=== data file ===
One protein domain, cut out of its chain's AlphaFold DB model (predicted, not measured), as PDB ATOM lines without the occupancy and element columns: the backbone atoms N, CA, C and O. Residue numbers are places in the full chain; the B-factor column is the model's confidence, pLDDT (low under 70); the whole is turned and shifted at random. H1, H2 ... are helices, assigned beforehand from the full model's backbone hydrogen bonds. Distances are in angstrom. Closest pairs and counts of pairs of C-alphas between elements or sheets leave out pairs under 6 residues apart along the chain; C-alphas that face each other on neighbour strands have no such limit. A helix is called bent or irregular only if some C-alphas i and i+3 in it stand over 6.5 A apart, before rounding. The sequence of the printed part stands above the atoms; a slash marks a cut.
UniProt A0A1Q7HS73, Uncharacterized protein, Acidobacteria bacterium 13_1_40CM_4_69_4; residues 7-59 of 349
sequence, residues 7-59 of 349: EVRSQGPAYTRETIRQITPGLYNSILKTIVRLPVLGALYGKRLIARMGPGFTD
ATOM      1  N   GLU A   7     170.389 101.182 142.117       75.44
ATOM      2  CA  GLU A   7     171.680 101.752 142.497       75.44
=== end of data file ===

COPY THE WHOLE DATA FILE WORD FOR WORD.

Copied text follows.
One protein domain, cut out of its chain's AlphaFold DB model (predicted, not measured), as PDB ATOM lines without the occupancy and element columns: the backbone atoms N, CA, C and O. Residue numbers are places in the full chain; the B-factor column is the model's confidence, pLDDT (low under 70); the whole is turned and shifted at random. H1, H2 ... are helices, assigned beforehand from the full model's backbone hydrogen bonds. Distances are in angstrom. Closest pairs and counts of pairs of C-alphas between elements or sheets leave out pairs under 6 residues apart along the chain; C-alphas that face each other on neighbour strands have no such limit. A helix is called bent or irregular only if some C-alphas i and i+3 in it stand over 6.5 A apart, before rounding. The sequence of the printed part stands above the atoms; a slash marks a cut.
UniProt A0A1Q7HS73, Uncharacterized protein, Acidobacteria bacterium 13_1_40CM_4_69_4; residues 7-59 of 349
sequence, residues 7-59 of 349: EVRSQGPAYTRETIRQITPGLYNSILKTIVRLPVLGALYGKRLIARMGPGFTD
ATOM      1  N   GLU A   7     170.389 101.182 142.117       75.44
ATOM      2  CA  GLU A   7     171.680 101.752 142.497       75.44